The shocks are absorbed by tree crowns or transformed into subterranean beeps. There are various methods to mitigate earthquakes. And now the researchers are ready to test the first system to make vulnerable buildings 'invisible' to the shocks.
An earthquake such as the earthquake that struck Taiwan in February 2016 can be watered down or diverted in the future.
For thousands of years buildings have been provided with sheepskins, rubber membranes and ball bearings to protect them against the devastating shocks of an earthquake. But now researchers want to mitigate earthquakes before they reach us.
Earthquakes must be watered down, spread and diverted using a number of techniques. In the first instance to protect the vital infrastructure of, for example, hospitals and nuclear power stations, but in the long term, entire cities will be protected against this natural disaster.
1. Poles spread earthquake waves
The furthest are researchers with underground circles of concrete piles that are placed with an increasingly smaller gap.
If an earthquake hits the poles, the shocks are dispersed and led away and once past the inner circles, there are only a few harmless ripples left.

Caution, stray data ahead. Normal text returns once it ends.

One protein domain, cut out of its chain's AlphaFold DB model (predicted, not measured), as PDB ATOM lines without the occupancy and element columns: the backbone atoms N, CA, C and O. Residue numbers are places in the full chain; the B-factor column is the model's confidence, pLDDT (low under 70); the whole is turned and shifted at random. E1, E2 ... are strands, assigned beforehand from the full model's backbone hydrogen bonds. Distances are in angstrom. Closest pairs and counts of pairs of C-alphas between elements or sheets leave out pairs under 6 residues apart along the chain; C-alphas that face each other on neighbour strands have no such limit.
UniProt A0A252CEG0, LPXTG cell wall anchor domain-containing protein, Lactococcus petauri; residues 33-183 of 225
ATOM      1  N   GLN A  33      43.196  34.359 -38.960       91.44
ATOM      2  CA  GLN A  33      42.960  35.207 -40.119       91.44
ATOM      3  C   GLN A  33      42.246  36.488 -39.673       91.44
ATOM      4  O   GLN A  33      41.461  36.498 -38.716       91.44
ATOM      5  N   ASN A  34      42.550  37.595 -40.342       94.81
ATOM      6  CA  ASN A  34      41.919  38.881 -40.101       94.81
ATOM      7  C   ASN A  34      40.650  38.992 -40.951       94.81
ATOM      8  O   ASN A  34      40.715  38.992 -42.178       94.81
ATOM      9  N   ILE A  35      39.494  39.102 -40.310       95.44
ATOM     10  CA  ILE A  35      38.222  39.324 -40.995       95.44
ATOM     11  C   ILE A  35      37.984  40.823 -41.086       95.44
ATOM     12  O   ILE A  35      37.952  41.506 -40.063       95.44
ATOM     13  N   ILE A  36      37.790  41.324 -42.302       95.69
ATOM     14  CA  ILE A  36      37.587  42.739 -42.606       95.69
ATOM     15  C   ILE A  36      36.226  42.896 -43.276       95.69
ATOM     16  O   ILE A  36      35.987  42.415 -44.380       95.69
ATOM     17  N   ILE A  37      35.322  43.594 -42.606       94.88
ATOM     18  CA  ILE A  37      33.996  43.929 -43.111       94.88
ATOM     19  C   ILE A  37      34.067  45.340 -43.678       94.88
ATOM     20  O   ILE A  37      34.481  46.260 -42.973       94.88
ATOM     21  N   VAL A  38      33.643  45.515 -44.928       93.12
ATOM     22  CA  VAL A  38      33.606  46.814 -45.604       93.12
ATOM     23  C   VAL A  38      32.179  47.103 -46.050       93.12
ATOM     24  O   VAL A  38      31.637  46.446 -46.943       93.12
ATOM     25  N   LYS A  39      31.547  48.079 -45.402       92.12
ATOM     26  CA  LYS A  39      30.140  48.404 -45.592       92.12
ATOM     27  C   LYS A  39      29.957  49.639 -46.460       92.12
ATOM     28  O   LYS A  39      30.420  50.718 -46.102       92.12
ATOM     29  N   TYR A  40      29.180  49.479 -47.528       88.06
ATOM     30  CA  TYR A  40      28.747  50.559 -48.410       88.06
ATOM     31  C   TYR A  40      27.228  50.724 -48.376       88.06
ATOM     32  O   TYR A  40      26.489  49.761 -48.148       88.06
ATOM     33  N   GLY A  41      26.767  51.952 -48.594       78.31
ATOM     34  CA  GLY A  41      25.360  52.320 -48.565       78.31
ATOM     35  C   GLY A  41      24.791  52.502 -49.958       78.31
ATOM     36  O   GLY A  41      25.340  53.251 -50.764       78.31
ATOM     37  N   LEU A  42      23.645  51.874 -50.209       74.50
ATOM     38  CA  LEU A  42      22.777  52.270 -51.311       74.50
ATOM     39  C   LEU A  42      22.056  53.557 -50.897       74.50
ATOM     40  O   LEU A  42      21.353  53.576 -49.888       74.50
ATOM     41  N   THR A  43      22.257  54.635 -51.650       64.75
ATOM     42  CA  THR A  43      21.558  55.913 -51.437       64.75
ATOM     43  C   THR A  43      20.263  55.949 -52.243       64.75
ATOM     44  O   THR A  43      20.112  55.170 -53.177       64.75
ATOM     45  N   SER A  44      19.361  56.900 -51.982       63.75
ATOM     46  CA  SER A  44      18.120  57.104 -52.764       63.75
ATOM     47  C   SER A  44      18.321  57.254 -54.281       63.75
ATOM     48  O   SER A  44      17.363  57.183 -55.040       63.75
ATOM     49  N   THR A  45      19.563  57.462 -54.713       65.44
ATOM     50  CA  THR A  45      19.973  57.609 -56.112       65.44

2. Roots and crowns gobble up the earthquake
The circles with concrete posts can protect buildings, but not entire cities. But tall trees can do that. The fluctuations of the earthquakes can propagate in the crowns of the trees.
The most powerful earthquakes require trees that are hundreds of meters high. For this you can also place gigantic windmills that absorb the shocks.
3. Earthquake is transformed into a beep
Large, perforated steel cylinders are buried and can theoretically transform the pressure waves of the earthquake into less dangerous sound waves. In the same way that you blow air into a wooden whistle.
An earthquake of magnitude 8 on the Richter scale causes a sound wave of 160 decibels, which is about the same as the bang of a shot from a hail rifle.